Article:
Dr. Audi and collaborators receive funding to develop Assay to quantify the Tissue Antioxidant status of Donated Organs

Dr. Said AudiJuly 3, 2023

The Marquette University and MCW Joint Department of Biomedical Engineering has awarded a $50,000 Product Development Pilot Award to Joint Department Faculty Dr. Said Audi, professor and director of graduate studies, for the project titled, “Development of Novel Assay for Quantifying Tissue Anti-oxidant Status of Donated Organs.”  The project seeks to create a process by which the viability of donated organs may be assessed, increasing the number of donated organs available to individuals in need of life-saving organ transplantation for conditions such as end-stage lung, liver, kidney, and heart disease.

Donated organs are often the only treatment option for individuals suffering from such conditions as lung, kidney, heart, and liver failure. Organs available for transplant often undergo oxidative stress after explant, which is despite potential perfusion technologies that might keep the organ viable for a longer period of time. Current technology does not support testing to determine the level of damage caused to the organ due to a lack of oxygen, which creates a situation where organs that may be viable are not being used. The DSSQ fluorescent probe, a novel technology developed by Dr. Daniel Sem (Concordia University), can detect intra-cellular glutathione, a biomarker of oxidative stress incurred by tissues. In this project, entitled, “Development of Novel Assay for Quantifying Tissue Anti-oxidant Status of Donated Organs,” Dr. Audi and collaborators will develop an experimental-computational approach for estimating tissue glutathione concentration from DSSQ probe data acquired from lungs perfused ex vivo, as well an assay and a marketable testing kit that will determine the viability of ex-vivo perfused organs using DSSQ.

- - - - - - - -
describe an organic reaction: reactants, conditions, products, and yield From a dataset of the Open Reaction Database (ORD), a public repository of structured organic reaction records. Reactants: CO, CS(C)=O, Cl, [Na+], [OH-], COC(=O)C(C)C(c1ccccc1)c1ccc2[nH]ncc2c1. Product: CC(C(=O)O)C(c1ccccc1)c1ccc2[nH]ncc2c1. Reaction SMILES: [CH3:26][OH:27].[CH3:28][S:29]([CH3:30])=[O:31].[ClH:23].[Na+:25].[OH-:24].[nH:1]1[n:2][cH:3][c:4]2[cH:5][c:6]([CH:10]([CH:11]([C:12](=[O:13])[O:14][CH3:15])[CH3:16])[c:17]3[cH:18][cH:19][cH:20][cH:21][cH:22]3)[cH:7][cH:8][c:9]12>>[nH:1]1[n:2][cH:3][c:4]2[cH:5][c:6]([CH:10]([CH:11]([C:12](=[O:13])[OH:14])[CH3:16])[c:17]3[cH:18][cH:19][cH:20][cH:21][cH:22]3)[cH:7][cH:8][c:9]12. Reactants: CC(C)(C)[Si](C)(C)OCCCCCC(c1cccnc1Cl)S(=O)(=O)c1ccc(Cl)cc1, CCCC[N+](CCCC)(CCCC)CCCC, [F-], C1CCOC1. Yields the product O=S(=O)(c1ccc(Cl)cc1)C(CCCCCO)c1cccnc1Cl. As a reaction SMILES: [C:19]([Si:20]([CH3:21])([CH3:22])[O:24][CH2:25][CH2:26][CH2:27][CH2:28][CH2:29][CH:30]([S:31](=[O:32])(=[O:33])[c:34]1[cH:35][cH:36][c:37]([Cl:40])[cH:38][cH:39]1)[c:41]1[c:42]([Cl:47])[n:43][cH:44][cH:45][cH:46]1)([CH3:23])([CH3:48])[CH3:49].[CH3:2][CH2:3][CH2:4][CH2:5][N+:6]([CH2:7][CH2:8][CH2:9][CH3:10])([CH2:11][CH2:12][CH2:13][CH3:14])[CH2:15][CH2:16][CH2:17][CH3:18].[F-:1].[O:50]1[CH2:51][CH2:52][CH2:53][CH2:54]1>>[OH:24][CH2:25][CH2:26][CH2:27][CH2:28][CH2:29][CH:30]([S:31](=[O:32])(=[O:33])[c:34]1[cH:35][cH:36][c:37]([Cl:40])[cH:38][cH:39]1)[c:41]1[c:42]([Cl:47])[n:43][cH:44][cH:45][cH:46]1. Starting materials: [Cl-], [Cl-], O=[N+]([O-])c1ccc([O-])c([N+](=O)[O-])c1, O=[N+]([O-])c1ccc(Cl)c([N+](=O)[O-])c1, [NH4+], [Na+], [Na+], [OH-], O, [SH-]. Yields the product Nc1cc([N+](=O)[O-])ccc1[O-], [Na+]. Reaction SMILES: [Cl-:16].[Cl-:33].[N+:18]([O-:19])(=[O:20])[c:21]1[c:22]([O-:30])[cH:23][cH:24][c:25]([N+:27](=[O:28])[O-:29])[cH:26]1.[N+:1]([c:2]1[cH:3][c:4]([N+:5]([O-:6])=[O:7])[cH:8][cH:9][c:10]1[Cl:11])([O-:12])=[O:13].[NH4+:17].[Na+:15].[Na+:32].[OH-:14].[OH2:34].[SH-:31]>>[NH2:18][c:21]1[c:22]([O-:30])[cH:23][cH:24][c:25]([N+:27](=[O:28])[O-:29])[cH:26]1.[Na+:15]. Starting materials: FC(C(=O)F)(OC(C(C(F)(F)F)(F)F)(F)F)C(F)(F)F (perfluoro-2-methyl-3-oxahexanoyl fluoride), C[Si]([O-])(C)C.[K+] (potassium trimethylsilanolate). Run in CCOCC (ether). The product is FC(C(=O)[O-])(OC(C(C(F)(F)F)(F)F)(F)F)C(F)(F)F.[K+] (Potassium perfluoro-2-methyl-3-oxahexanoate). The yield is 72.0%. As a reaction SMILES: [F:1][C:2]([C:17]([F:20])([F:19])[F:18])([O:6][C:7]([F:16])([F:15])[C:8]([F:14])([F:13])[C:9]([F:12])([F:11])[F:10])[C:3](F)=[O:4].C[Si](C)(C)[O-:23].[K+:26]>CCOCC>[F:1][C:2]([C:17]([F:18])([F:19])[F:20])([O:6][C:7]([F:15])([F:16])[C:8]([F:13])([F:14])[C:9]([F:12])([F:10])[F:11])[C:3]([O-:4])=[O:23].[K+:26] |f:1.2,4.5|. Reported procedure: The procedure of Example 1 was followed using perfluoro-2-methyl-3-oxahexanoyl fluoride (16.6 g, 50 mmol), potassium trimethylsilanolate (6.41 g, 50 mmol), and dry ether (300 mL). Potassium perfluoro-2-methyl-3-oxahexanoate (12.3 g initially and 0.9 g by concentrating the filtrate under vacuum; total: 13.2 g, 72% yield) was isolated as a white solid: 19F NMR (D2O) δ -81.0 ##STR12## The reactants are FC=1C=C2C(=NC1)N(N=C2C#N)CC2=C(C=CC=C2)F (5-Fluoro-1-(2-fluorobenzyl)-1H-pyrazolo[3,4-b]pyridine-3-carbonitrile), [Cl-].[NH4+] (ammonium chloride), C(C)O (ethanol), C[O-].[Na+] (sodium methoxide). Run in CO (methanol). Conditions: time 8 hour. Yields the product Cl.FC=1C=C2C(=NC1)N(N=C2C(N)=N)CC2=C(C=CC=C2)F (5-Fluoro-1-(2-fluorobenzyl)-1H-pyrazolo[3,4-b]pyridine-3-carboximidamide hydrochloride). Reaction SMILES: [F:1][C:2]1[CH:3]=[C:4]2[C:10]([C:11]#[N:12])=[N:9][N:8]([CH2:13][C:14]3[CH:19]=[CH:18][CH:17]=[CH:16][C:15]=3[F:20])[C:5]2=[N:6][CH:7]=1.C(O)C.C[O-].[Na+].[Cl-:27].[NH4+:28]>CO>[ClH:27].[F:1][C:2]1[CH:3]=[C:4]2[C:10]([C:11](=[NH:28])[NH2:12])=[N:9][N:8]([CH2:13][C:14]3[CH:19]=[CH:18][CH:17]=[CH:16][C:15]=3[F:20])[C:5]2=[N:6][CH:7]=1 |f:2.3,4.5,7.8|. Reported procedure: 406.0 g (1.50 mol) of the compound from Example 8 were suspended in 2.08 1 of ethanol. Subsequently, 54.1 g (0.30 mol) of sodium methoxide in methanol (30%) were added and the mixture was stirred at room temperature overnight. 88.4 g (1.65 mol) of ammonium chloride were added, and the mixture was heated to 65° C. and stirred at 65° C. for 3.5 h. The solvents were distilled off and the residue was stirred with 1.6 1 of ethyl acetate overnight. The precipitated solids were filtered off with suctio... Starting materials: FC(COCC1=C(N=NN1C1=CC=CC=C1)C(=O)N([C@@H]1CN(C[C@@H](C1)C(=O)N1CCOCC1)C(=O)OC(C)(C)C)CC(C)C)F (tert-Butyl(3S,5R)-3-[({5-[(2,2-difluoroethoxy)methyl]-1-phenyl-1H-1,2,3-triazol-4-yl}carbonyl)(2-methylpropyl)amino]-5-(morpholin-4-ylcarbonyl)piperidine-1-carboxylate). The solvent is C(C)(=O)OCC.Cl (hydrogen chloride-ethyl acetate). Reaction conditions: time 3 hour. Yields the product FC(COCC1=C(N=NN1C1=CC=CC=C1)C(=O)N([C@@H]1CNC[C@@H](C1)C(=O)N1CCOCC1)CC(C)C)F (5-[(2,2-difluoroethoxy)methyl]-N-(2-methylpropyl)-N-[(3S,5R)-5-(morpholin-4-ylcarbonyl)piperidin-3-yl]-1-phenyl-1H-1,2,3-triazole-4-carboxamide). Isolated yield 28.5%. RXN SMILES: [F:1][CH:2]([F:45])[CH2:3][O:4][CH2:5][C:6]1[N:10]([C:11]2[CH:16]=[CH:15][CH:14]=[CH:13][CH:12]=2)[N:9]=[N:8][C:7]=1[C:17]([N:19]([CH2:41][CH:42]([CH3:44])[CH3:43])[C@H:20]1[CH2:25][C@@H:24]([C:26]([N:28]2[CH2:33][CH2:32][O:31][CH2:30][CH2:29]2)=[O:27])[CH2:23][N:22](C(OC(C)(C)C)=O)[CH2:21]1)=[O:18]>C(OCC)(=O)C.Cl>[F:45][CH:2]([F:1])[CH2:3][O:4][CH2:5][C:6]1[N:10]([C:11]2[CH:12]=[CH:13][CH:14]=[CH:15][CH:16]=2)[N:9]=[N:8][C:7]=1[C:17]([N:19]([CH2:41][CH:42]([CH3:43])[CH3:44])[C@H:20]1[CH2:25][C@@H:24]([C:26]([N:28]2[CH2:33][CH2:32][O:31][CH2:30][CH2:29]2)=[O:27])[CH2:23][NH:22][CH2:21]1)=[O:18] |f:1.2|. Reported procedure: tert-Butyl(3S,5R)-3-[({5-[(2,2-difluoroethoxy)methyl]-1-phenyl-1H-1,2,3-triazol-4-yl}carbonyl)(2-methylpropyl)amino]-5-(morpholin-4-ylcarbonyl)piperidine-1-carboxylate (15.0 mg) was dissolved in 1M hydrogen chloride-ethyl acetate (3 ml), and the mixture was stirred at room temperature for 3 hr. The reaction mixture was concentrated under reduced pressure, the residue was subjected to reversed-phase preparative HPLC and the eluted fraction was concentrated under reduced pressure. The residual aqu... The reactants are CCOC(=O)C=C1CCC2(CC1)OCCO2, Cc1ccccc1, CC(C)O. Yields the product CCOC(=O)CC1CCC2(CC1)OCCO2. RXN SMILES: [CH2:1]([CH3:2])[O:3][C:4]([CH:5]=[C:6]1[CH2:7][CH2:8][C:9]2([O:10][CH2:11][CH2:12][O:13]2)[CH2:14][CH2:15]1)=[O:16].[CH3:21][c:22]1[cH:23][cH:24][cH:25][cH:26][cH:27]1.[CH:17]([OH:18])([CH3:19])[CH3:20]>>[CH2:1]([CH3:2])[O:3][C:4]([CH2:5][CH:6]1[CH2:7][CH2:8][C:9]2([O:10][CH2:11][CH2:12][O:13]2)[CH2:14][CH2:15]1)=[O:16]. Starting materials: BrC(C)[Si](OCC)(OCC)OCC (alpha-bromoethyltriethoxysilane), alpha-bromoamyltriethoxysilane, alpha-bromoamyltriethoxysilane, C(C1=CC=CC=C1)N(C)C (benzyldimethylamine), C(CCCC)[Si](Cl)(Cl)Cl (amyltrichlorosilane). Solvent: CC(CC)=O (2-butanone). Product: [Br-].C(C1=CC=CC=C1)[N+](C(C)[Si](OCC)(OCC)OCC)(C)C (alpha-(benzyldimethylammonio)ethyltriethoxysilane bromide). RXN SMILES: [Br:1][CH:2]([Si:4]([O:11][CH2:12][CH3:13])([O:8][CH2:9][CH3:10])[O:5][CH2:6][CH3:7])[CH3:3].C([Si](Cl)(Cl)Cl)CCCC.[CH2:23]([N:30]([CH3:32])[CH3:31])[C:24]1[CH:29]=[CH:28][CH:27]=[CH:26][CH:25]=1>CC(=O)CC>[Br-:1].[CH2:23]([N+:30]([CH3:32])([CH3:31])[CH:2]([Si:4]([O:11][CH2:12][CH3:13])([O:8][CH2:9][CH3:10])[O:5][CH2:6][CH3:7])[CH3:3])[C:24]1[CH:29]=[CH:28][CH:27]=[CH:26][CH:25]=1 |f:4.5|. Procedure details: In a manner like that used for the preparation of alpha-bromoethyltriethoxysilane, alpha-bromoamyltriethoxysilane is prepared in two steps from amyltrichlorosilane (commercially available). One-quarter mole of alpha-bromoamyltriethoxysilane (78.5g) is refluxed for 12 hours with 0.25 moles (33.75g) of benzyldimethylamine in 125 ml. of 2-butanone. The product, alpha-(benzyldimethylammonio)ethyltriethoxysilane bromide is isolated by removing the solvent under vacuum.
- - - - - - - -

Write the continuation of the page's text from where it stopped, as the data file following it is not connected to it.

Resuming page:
Collaborators for this project include Dr. Elizabeth Jacobs, MCW Professor of Medicine; Dr. Ranjan Dash, professor and co-director of graduate studies in the MU-MCW Joint Department of Biomedical Engineering; and Dr. Daniel Sem, inventor of the DSSQ fluorescent probe and Professor of Pharmaceutical Sciences at Concordia University, Wisconsin.




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